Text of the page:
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Home / Tips and Tricks / How to film your own AR music videos with Vidiyo, Lego’s TikTok competitor «Mobile AR News :: Next Reality

How to film your own AR music videos with Vidiyo, Lego’s TikTok competitor «Mobile AR News :: Next Reality



For its latest take on augmented reality playsets, Lego puts the young, and the downright young at heart, a spin on the viral lipsync format popularized by TikTok with Lego Vidiyo.

The game blends TikTok’s video creation and management features with a music business simulation that puts your playsets into action. But if you want to make it in the music business somewhere, boy, you need a manager. Or someone to guide you through the scene. I can do that for you, and I’m not even asking for a percentage of your earnings.

So here we go, let’s get started with Lego Vidiyo.

Step 1
: Install the app

To get started, you only need the Lego Vidiyo app. If you want to expand the experience further, you will need to purchase a Vidiyo Beatbox or Bandmates playset.

You also need a smartphone or tablet that can run ARKit for iOS or ARCore for Android. These are the toolkits that allow apps to use your mobile device’s sensors to display AR content.

  • For iOS this means at least an iPhone 6S. 6S. Plus, or SE (1st generation), an iPad (5th generation), iPad Pro (2nd generation), iPad Air (3rd generation), or iPad Mini (5th generation), or an iPod touch (7th generation). You also need at least iOS 12.1.
  • For Android, your device must have Android 7.0 or higher and be Google Play Store certified. Google maintains a list of ARCore-supported devices to check.

Step 2: Set up the app

When opening the app, you will learn that the app will eventually need to download about 320MB of additional data. You can delay this until later, which means the app will download new content when needed. Or you can just take the patch off now and download the full package now. Your choise.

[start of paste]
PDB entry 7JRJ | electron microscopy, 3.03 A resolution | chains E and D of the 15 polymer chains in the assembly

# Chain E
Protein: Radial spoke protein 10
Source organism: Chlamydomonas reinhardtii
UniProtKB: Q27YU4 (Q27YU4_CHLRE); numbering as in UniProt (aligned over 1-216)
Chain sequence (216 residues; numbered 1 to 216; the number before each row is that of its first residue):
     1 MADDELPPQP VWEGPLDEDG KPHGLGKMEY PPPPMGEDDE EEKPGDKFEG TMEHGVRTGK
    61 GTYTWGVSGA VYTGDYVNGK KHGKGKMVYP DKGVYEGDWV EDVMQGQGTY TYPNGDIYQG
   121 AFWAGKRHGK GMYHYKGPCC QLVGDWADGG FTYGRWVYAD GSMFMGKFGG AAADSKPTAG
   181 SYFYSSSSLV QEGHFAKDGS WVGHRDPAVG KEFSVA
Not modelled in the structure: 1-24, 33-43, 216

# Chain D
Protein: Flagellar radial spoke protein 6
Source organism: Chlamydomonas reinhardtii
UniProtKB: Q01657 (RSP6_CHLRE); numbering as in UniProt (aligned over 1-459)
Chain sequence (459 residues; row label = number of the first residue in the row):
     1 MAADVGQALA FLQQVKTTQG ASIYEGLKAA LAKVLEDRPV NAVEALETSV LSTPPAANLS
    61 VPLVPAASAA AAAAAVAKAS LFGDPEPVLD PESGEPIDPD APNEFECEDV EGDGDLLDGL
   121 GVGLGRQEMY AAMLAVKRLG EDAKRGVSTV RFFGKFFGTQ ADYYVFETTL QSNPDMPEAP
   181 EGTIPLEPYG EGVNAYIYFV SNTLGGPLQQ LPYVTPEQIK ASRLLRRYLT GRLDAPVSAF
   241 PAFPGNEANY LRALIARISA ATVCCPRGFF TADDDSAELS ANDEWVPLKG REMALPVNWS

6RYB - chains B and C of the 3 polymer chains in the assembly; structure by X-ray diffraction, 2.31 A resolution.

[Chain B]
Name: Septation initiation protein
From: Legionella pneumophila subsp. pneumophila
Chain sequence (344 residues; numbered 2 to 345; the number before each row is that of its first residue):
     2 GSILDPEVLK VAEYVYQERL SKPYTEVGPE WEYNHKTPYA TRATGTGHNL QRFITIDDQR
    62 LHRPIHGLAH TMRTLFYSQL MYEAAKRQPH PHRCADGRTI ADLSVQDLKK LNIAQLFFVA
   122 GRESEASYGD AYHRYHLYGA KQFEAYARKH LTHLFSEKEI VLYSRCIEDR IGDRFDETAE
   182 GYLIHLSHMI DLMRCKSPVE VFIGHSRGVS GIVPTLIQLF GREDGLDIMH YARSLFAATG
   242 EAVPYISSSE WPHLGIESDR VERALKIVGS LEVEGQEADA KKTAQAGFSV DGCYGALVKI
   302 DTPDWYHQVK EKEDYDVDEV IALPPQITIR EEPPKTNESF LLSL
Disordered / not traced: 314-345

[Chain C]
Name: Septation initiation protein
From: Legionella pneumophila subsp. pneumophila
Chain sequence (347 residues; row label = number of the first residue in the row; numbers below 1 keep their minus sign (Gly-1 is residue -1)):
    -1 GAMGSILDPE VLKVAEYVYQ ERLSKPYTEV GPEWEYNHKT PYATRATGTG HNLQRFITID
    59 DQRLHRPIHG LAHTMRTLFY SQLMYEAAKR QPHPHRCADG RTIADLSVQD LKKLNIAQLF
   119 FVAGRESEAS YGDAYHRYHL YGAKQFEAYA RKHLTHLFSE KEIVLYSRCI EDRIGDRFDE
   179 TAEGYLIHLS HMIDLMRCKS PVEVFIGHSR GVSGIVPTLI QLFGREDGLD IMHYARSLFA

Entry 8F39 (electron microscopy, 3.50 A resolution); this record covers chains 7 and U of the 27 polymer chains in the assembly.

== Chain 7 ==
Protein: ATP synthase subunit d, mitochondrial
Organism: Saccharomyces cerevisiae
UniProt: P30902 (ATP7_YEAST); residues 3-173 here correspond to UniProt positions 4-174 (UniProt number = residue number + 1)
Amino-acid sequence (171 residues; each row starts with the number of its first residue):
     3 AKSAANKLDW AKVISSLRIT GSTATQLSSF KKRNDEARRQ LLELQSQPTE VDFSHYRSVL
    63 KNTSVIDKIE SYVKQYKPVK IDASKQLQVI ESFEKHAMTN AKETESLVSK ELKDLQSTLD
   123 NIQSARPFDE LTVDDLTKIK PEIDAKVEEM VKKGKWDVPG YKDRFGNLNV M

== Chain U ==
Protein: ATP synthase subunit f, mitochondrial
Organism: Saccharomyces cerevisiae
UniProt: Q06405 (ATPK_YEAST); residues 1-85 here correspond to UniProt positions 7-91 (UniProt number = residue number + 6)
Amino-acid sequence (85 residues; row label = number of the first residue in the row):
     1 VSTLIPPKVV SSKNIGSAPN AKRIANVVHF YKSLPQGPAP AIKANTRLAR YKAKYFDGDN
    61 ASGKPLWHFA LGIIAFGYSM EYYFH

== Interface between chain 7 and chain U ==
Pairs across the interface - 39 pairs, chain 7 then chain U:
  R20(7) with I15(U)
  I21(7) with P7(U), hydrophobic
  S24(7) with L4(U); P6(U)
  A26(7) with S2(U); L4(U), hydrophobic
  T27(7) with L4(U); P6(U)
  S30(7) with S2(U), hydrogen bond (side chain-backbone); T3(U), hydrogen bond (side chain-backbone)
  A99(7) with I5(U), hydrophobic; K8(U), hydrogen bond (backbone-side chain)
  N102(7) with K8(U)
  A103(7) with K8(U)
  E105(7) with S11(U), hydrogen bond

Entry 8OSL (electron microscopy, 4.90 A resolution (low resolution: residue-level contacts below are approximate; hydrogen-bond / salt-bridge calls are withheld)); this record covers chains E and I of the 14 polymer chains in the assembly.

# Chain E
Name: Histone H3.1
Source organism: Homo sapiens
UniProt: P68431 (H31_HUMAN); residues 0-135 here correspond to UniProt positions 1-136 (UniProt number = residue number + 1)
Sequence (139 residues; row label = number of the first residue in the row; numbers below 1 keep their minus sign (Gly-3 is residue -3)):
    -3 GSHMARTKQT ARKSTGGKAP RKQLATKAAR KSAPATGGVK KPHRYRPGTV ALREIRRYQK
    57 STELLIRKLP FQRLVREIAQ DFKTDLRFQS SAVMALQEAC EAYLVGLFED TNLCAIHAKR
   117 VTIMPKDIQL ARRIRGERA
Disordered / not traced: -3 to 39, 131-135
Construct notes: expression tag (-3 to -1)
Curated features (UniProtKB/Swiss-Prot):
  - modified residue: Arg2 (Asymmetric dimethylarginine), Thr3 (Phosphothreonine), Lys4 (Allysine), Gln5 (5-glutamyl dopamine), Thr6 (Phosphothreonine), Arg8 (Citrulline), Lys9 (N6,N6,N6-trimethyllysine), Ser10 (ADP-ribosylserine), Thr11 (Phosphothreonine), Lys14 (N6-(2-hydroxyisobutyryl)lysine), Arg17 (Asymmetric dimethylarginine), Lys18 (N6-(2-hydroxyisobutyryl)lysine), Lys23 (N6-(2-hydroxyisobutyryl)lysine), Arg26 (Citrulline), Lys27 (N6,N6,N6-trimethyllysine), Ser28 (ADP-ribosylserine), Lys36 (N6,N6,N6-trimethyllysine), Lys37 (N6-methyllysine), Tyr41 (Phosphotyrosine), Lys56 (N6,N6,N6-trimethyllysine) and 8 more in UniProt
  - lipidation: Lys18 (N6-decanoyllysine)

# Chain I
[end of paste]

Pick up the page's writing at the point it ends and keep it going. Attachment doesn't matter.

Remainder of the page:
Images by Tommy Palladino / Next Reality

Then press play on the home screen to continue. The app then asks for your year of birth. Swipe the slider to the left until the correct year appears, then tap “Confirm” to continue.

Finally, you must agree to at least one data collection policy. One policy concerns the data required for the app to function. The other policy is for experience data, which is optional but helps developers improve the app. Make your decisions, then tap the “Save Settings” button to continue.

Images by Tommy Palladino / Next Reality

Step 3: Start your band

After putting your device in landscape mode and watching a quick introductory video, you will need to grant camera permissions to the app, which are necessary for the AR experience. Press the play button and confirm the permissions in the popup window.

Image by Tommy Palladino / Next Reality

Before the fun part starts, you need to confirm whether you want to start with a digital tape mate or scan a playset. For the purposes of this guide, we will start with the first; you will later have the opportunity to scan in physical toys.

Image by Tommy Palladino / Next Reality

Now you are ready to start your rock star experience. Select the base minifig and tap the play button to continue. After a short loading screen, start customizing your avatar. Tap play again to bring your character to life and continue naming the band.

Image by Tommy Palladino / Next Reality

Band name selection is based on randomly generated combinations of relatively unrelated words that sound as if they could be band names. If you don’t like the former, click the refresh icon on the left for another option. Repeat until you land on a treat and then hit play.

Image by Tommy Palladino / Next Reality

Step 4: Film your first video

You haven’t even written a song yet, but you are already filming a music video? You must be a big deal.

First, you get three warnings about safe AR play. Tap play to confirm you understand.

Image by Tommy Palladino / Next Reality

This is where ARKit / ARCore comes into play. As your camera view appears, you’ll see digital overlays with dots indicating where the app has identified a flat surface, along with three circles that your band members will place themselves on. When you find a spot with enough space for the tire, the circles will change from red to green. (In real life, your band will just have to squeeze into the space the venue provides.)